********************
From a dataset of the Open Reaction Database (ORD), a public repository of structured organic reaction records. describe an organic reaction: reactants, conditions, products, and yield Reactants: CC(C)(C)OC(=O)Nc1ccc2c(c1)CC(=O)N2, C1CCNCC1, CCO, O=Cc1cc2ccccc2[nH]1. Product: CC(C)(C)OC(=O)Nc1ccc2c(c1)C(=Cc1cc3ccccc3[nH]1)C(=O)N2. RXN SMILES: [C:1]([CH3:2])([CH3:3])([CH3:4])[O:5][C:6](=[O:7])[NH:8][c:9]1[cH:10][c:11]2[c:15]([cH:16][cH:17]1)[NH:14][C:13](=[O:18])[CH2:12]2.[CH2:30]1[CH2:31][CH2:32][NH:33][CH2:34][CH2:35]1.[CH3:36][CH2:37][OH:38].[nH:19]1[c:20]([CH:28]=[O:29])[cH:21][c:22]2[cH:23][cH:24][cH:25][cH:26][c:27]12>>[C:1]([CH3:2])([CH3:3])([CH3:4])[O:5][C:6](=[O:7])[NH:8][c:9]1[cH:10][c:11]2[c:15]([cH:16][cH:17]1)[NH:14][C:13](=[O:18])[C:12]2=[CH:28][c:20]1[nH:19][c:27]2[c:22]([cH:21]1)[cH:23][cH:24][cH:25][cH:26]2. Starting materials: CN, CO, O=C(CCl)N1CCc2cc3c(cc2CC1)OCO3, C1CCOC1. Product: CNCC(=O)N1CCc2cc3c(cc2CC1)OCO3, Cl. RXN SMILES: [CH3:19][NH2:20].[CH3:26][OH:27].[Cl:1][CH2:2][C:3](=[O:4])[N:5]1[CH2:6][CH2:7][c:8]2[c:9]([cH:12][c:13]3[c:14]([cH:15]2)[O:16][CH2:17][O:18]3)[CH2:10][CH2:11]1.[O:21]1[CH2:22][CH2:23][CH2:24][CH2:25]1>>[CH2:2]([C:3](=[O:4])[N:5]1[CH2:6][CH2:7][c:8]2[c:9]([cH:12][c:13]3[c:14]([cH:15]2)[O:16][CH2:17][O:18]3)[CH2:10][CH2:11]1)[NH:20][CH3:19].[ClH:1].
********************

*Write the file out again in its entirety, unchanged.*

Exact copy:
From a dataset of the Open Reaction Database (ORD), a public repository of structured organic reaction records. describe an organic reaction: reactants, conditions, products, and yield Reactants: CC(C)(C)OC(=O)Nc1ccc2c(c1)CC(=O)N2, C1CCNCC1, CCO, O=Cc1cc2ccccc2[nH]1. Product: CC(C)(C)OC(=O)Nc1ccc2c(c1)C(=Cc1cc3ccccc3[nH]1)C(=O)N2. RXN SMILES: [C:1]([CH3:2])([CH3:3])([CH3:4])[O:5][C:6](=[O:7])[NH:8][c:9]1[cH:10][c:11]2[c:15]([cH:16][cH:17]1)[NH:14][C:13](=[O:18])[CH2:12]2.[CH2:30]1[CH2:31][CH2:32][NH:33][CH2:34][CH2:35]1.[CH3:36][CH2:37][OH:38].[nH:19]1[c:20]([CH:28]=[O:29])[cH:21][c:22]2[cH:23][cH:24][cH:25][cH:26][c:27]12>>[C:1]([CH3:2])([CH3:3])([CH3:4])[O:5][C:6](=[O:7])[NH:8][c:9]1[cH:10][c:11]2[c:15]([cH:16][cH:17]1)[NH:14][C:13](=[O:18])[C:12]2=[CH:28][c:20]1[nH:19][c:27]2[c:22]([cH:21]1)[cH:23][cH:24][cH:25][cH:26]2. Starting materials: CN, CO, O=C(CCl)N1CCc2cc3c(cc2CC1)OCO3, C1CCOC1. Product: CNCC(=O)N1CCc2cc3c(cc2CC1)OCO3, Cl. RXN SMILES: [CH3:19][NH2:20].[CH3:26][OH:27].[Cl:1][CH2:2][C:3](=[O:4])[N:5]1[CH2:6][CH2:7][c:8]2[c:9]([cH:12][c:13]3[c:14]([cH:15]2)[O:16][CH2:17][O:18]3)[CH2:10][CH2:11]1.[O:21]1[CH2:22][CH2:23][CH2:24][CH2:25]1>>[CH2:2]([C:3](=[O:4])[N:5]1[CH2:6][CH2:7][c:8]2[c:9]([cH:12][c:13]3[c:14]([cH:15]2)[O:16][CH2:17][O:18]3)[CH2:10][CH2:11]1)[NH:20][CH3:19].[ClH:1].